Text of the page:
| BY SANDRO VILLA | STOCK MARKET NEWS TODAY |
Boeing will cut production of its 737 MAX by a fifth and appointed a special board committee to examine its development of new planes, as the financial impact from two crashes of its best-selling jetliner deepens.
The aerospace giant said Friday that it will trim monthly output of the MAX by 10 aircraft to 42 by mid-April. The move overrides Boeing’s planned increase to 57 a month by this summer. Analysts had expected that higher production would allow Boeing to make almost 600 deliveries of the 737 this year, 90% of them the MAX model.
Shares in Boeing fell more than 2% to $382.90 after hours on Friday following the announcement, valuing the company at $216 billion. Investors have wiped more than $25 billion from Boeing’s market value since last month’s fatal crash of an Ethiopian Airlines 737 MAX, the second in five months involving the jetliner.
Regulators are probing those incidents, and Boeing is proposing a software fix and additional pilot training to address a flight-control problem implicated in both crashes. A return to flight and resumption of deliveries for the 737 MAX is expected to be months rather than weeks away, analysts have said.
“We’re adjusting the 737 production system temporarily to accommodate the pause in MAX deliveries, allowing us to prioritize additional resources to focus on software certification and returning the MAX to flight,” Chief Executive Dennis Muilenburg said in a statement.
Earlier Friday Boeing said it has identified a second software problem that must be resolved as part of an overall fix for its anti-stall system to get 737 MAX airliners flying again. The latest software issues were discovered in the wake of revisions to the automated stall-prevention feature called MCAS, according to people familiar with the matter. The system has been implicated in the March accident, as well a similar nosedive of another 737 MAX last October. The crashes killed all 346 people on the two flights.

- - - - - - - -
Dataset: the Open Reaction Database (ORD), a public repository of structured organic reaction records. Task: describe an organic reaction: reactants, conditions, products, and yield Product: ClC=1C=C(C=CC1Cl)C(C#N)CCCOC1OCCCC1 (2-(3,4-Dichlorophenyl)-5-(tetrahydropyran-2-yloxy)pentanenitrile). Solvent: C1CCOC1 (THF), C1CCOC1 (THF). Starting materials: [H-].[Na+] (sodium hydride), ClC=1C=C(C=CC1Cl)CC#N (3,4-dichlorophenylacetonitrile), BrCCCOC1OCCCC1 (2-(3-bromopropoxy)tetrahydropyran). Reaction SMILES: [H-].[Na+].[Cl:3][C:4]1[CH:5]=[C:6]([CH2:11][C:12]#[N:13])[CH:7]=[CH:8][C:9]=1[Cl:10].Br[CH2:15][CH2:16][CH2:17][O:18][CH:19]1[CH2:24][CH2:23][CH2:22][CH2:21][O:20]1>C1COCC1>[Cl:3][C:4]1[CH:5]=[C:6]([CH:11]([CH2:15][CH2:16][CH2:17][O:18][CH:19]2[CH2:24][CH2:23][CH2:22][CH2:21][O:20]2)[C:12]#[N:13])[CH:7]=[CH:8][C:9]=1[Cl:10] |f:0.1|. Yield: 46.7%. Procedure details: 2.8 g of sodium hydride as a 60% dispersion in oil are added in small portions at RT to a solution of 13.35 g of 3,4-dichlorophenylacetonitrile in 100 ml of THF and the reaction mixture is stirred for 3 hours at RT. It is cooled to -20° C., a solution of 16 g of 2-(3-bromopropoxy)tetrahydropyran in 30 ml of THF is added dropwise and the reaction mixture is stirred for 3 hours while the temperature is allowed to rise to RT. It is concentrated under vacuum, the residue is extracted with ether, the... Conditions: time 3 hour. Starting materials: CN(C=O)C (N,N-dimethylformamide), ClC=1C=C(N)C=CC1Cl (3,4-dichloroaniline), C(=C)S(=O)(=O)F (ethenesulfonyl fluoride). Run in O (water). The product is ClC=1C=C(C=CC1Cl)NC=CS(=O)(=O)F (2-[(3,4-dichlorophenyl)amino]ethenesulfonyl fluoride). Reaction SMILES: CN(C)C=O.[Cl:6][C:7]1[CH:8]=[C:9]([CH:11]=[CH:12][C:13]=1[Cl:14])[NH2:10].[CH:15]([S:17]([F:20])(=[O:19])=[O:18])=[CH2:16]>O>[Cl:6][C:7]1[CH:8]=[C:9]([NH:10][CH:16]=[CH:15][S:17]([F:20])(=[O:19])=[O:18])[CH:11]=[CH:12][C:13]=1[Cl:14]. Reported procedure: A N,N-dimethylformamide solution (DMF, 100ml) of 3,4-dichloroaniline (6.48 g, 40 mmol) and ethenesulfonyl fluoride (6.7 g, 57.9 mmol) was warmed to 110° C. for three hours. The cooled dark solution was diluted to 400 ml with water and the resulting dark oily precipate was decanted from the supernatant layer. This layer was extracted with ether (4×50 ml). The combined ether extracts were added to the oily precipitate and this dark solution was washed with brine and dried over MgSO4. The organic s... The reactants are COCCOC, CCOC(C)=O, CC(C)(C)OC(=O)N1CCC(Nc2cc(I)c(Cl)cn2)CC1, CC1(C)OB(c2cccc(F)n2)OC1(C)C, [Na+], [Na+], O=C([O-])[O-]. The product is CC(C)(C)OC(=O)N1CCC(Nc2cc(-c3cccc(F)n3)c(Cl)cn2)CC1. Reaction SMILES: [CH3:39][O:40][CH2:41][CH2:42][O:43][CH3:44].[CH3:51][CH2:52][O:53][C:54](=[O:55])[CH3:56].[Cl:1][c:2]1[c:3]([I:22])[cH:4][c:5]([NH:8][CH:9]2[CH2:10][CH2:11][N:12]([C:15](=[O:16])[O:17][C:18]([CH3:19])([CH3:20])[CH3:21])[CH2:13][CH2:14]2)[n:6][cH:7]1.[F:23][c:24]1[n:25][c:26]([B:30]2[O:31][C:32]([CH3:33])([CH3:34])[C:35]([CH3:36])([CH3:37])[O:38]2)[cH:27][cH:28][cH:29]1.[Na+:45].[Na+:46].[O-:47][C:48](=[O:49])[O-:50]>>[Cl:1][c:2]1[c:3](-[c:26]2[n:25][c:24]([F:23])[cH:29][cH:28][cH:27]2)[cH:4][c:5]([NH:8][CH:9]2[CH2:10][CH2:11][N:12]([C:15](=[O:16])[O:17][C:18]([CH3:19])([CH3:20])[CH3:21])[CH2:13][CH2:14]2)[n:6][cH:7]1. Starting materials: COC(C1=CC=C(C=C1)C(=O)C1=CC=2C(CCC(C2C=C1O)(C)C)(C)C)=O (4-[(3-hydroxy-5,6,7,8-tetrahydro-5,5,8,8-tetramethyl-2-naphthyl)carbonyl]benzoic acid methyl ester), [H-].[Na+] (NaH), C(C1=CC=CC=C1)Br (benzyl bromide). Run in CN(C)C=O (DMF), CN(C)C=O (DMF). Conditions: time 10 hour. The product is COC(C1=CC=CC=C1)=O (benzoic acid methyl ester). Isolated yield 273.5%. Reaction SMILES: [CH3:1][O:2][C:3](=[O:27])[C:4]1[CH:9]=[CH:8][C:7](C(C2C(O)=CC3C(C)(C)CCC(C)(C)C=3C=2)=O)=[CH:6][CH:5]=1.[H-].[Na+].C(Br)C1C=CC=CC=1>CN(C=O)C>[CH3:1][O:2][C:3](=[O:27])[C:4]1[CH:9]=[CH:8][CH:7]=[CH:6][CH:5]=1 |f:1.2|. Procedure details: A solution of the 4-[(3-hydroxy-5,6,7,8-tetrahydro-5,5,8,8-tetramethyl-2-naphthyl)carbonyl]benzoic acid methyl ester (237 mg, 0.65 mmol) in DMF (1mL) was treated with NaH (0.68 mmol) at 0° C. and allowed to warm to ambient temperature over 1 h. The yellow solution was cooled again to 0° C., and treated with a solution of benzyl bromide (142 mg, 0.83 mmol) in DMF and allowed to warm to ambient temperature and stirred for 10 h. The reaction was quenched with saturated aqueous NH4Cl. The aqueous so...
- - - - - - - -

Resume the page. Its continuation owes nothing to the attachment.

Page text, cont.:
Last week, Boeing presented a proposed fix to MCAS, which stands for maneuvering characteristics augmentation system, to some of its 737 MAX operators. But as a result of the extra engineering work, according to these people, completion of a comprehensive proposal by Boeing to fix MCAS is likely to be delayed until at least late April. Testing and approval by the Federal Aviation Administration could take weeks longer.
The jetliner has been subject to wide-ranging probes from regulators since the crashes. The Senate has been investigating the background of personnel who set training requirements for the MAX. The FAA’s acting chief told lawmakers on Friday that there had been no systemic problems in the qualifications of its staff members who established pilot-training mandates for the 737 MAX in the past.
Boeing on Friday didn’t update financial guidance ahead of its next quarterly earnings report scheduled for April 24. The production cut will reduce Boeing’s cash as customers hold back payment for undelivered planes. Boeing’s margins could also suffer as costs are spread over a smaller number of completed aircraft.
The new schedule also widens the output gap between Boeing and rival Airbus, which plans to boost production of its A320 planes, the 737 MAX’s competitor, to 60 a month. Boeing’s output cut means it will likely cede its title as the world’s biggest plane maker to its European rival at the end of this year.